Posted: 11 months 3 weeks ago by elnahas #21342
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I have no problem with that....but, tell me when you last prescribed the low salt diet you are so keen upon;

how many grams did you recommend?

how often you measure 24h urine sodium output...?

all fine in theory, but do you practice what you preach?
Posted: 11 months 3 weeks ago by tukaram #21345
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Dietary advice works best when provided by nephrologist (rather than nutritionist). I routinely counsel all my hypertensive CKD patients at their first visit about easy ways to curtail salt intake (and caloric intake if obese) in their diet, and its not uncommon to find a patient who will religiously adhere to it. In some of our nephrotic patients, I have seen urine sodium going undetectable.
Posted: 11 months 3 weeks ago by elnahas #21346
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my advice was basic:

1. NO added salt to meals at the table (and this takes away at least 2g)

2. Minimise processed food; as these are more salt than food
Posted: 11 months 3 weeks ago by arif.khwaja #21347
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I tell all hypertensive patients to reduce the salt in their diet....
I never prescribe a figure as for most of them salt counting in processed food is just too difficult. They key thing I tell them I s to call ok as much of their own for as possible so they can reduce salt and to minimise processed food - I never measure urinary sodium in patients on diuretic or low salt diets
- I am not sure how it changes management - however my friend Anderson does measure 24 hr urinart sodium and tells me it's very useful to give to patients as a way of guiding them through their diet and providing feedback on how they are doing - I have no problem with diuretics but in increasingly feel that the solution to hypertension in ckd isn't just thro drug therapy but a multifaceted approach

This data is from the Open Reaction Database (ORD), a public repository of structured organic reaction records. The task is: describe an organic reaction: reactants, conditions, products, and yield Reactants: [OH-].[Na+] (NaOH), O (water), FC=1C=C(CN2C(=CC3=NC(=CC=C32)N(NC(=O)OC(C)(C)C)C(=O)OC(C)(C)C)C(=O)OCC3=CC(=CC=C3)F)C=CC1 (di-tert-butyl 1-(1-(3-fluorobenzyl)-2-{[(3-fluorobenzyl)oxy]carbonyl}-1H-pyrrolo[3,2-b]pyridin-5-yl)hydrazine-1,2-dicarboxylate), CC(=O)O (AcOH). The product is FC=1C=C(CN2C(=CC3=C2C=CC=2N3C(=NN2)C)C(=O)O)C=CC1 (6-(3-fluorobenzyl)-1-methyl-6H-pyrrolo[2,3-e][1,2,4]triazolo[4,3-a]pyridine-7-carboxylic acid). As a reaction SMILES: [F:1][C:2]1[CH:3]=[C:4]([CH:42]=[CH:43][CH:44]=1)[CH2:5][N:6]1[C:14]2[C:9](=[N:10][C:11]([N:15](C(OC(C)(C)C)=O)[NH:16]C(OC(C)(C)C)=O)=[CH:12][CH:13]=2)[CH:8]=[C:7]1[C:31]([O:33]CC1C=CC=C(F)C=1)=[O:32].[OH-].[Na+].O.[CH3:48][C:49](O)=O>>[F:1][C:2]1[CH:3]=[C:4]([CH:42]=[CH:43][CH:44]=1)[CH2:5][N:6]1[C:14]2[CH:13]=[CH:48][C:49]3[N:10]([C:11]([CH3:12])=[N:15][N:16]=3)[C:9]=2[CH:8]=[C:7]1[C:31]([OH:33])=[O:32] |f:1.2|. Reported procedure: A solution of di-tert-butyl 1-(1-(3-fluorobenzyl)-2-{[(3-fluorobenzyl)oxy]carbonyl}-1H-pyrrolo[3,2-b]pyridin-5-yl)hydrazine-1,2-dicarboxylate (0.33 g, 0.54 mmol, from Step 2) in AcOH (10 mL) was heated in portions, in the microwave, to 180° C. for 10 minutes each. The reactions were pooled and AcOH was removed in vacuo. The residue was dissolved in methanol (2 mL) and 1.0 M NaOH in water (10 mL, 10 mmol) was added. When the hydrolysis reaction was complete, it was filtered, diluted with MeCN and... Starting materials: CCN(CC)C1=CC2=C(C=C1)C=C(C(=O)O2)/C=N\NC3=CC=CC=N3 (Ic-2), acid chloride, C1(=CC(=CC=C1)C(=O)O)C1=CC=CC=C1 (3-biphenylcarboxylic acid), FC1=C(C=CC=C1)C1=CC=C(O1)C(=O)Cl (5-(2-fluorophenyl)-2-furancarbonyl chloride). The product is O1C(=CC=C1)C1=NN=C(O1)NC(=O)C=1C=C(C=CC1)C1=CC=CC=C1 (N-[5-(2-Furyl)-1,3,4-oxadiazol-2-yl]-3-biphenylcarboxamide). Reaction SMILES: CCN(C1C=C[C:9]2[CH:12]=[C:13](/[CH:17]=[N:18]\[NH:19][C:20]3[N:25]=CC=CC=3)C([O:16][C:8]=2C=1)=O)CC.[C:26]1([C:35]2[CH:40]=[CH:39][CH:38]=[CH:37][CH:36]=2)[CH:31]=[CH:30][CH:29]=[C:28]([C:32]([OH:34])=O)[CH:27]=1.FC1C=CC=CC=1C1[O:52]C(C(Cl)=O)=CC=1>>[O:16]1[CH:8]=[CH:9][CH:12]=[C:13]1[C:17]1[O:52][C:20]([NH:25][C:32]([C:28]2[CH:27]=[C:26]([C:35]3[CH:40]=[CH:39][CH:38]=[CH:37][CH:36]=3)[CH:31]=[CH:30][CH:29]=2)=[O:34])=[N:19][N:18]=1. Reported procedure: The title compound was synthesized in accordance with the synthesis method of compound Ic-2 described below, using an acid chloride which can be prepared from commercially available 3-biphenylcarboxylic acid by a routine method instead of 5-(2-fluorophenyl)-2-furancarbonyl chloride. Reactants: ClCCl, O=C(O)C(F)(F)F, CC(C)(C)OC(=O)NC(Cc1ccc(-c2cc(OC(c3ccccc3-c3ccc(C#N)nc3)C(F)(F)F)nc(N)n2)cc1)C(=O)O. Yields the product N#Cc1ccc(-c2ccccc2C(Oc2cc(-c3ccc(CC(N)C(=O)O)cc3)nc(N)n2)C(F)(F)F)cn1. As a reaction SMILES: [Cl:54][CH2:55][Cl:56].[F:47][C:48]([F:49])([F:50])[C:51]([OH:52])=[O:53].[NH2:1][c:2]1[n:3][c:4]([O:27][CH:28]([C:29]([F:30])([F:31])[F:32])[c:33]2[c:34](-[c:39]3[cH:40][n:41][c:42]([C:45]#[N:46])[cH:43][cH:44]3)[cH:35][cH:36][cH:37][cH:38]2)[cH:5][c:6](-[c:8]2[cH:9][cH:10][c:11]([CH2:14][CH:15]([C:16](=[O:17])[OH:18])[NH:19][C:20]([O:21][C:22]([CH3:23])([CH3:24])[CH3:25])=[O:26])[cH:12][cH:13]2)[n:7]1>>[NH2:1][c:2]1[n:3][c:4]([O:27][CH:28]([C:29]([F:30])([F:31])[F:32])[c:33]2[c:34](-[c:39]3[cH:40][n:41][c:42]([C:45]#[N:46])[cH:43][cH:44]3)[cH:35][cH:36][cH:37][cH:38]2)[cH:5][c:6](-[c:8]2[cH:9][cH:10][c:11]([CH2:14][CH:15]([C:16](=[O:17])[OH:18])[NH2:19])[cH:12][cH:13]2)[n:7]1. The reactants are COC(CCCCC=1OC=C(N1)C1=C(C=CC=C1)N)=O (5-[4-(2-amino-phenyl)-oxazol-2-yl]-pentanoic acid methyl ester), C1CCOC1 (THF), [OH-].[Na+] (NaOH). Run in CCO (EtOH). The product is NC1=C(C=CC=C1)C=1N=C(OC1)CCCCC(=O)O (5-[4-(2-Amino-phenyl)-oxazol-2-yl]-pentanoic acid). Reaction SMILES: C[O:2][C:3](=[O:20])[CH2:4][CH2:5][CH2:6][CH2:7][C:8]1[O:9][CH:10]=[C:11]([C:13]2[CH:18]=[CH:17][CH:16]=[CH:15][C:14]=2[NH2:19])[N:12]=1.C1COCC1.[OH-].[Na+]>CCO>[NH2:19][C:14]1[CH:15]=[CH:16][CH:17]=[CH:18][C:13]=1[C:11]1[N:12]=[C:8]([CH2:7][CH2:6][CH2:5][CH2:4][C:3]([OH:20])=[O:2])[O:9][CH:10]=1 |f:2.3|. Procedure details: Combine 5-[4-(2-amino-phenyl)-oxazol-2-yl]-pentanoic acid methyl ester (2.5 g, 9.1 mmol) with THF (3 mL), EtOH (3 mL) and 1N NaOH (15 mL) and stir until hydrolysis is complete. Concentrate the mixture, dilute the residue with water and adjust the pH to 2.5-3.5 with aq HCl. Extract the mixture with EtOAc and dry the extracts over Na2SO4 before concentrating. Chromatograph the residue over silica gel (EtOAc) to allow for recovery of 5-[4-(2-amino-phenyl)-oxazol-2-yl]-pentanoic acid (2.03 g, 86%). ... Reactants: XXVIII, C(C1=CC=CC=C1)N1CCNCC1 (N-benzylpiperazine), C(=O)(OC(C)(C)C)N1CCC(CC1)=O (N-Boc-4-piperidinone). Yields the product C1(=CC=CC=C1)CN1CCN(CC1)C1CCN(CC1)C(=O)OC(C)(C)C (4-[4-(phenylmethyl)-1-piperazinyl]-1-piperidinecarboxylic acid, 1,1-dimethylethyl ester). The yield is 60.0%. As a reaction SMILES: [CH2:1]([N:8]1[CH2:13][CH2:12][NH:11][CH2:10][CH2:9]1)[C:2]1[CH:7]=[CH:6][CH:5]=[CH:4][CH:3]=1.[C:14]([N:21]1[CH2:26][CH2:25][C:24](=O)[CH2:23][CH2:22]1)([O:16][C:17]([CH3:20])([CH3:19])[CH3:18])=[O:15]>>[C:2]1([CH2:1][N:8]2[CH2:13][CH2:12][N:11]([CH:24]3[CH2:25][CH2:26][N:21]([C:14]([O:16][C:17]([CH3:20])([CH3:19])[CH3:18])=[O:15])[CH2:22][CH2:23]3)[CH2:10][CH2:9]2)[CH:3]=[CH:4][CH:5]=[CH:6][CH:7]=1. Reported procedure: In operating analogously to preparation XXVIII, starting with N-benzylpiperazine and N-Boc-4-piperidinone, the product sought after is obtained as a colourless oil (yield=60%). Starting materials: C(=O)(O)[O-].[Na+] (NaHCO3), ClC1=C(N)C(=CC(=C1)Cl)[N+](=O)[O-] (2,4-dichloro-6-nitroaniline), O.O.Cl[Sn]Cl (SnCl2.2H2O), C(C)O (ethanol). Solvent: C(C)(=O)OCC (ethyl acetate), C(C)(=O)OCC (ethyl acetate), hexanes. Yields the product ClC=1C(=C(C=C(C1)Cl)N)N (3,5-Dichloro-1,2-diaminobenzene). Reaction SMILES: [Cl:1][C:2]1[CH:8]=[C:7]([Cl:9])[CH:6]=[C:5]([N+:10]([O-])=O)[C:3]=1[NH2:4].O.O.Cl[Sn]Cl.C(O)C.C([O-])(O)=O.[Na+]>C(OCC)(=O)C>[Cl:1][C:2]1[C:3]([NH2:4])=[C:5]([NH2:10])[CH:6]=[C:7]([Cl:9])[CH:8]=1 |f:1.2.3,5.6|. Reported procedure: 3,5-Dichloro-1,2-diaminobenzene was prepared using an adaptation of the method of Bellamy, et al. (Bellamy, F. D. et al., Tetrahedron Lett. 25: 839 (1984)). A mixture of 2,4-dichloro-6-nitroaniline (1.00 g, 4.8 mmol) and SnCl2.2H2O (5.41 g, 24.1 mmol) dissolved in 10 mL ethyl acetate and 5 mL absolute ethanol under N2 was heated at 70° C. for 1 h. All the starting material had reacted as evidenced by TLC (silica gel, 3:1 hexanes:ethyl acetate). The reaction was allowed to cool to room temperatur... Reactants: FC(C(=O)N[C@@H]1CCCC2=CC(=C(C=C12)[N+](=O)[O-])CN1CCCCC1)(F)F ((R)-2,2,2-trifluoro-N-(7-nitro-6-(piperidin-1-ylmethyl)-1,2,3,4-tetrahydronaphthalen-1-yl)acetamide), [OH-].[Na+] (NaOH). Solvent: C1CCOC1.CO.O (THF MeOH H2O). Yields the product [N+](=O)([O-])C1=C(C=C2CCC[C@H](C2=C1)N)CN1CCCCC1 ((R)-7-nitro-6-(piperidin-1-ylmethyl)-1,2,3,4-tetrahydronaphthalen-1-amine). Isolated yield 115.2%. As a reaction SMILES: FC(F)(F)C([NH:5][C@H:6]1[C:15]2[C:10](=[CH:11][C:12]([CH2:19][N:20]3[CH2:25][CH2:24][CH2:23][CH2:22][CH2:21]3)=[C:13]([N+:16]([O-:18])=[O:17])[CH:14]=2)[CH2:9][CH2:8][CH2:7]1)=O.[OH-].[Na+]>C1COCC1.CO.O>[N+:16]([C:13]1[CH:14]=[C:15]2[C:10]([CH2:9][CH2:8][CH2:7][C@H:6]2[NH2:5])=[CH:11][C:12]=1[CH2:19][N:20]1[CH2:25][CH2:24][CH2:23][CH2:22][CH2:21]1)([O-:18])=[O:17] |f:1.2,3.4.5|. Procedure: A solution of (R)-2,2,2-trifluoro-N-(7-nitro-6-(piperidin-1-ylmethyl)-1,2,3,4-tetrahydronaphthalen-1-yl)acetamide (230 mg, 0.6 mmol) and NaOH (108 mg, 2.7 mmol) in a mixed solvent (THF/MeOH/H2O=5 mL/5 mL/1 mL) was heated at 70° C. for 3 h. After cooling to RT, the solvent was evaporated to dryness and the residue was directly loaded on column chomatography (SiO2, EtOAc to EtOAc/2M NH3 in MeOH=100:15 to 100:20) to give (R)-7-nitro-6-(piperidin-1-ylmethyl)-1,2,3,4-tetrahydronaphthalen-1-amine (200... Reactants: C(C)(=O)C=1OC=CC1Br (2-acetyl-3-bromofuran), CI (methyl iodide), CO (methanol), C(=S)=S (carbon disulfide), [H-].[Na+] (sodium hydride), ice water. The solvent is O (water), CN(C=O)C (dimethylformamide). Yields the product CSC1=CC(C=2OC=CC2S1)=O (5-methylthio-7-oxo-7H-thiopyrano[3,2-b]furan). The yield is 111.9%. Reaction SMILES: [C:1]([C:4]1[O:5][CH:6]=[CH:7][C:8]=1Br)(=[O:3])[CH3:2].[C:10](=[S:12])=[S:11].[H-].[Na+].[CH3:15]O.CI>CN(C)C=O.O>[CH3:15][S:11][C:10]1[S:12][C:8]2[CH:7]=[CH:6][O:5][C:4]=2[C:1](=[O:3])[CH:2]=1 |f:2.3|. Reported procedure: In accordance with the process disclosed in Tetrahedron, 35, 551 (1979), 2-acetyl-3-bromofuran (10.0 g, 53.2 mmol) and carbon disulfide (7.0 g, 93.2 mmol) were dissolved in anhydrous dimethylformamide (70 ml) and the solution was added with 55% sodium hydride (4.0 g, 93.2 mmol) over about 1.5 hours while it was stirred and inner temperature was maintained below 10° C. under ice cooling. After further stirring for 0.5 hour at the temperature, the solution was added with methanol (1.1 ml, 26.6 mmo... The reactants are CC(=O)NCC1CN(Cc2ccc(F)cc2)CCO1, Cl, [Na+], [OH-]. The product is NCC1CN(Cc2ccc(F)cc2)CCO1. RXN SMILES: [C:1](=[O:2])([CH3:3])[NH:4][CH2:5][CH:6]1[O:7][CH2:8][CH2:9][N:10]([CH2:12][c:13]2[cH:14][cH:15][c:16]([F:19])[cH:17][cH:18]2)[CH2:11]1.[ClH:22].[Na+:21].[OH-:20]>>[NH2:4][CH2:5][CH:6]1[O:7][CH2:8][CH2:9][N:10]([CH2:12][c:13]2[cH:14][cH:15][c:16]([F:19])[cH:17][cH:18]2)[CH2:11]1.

Posted: 11 months 3 weeks ago by elnahas #21348
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NKF recommendations and tips....very middle class and not at all for low socio-economic classes struggling with food price and cost of living...same problem as obesity and its high prevalence in low socio-economic classes who rely on cheap processed and junk food for living...and have less time or income to afford all those "FRESH" meals!

Posted: 11 months 3 weeks ago by arif.khwaja #21349
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I just dont see the harm in providing advice about a low salt diet- the idea that it's just for the middle classes in absurd.:. As Tukaram some people actually are desperate to do something - as it it gives them a sense of control... you can eat cheaply and healthy- but people need to be supported in how to do so
Posted: 11 months 3 weeks ago by elnahas #21350
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what I am referring to is the NKF advice, to buy all fresh...to avoid processed food...etc...thats NOT affordable by low socio-economic classes in many countries including the US, where junk food is the staple diet; so advice have to be real and address socio economic and market constraints to be effective.
Posted: 11 months 3 weeks ago by arif.khwaja #21351
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All Im saying is the advice you gave earlier - avoid adding salt at the table or when cooking and minimise processed food if possible- is important, and valid and can have a modest impact
Posted: 11 months 3 weeks ago by tukaram #21352
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At least in countries like India, its convinience more than cost that underlie the excess salt and calories cosumption. Healthy food isn't necessarily costly-although it may not be convinient. At least some may be able to choose health over convenience!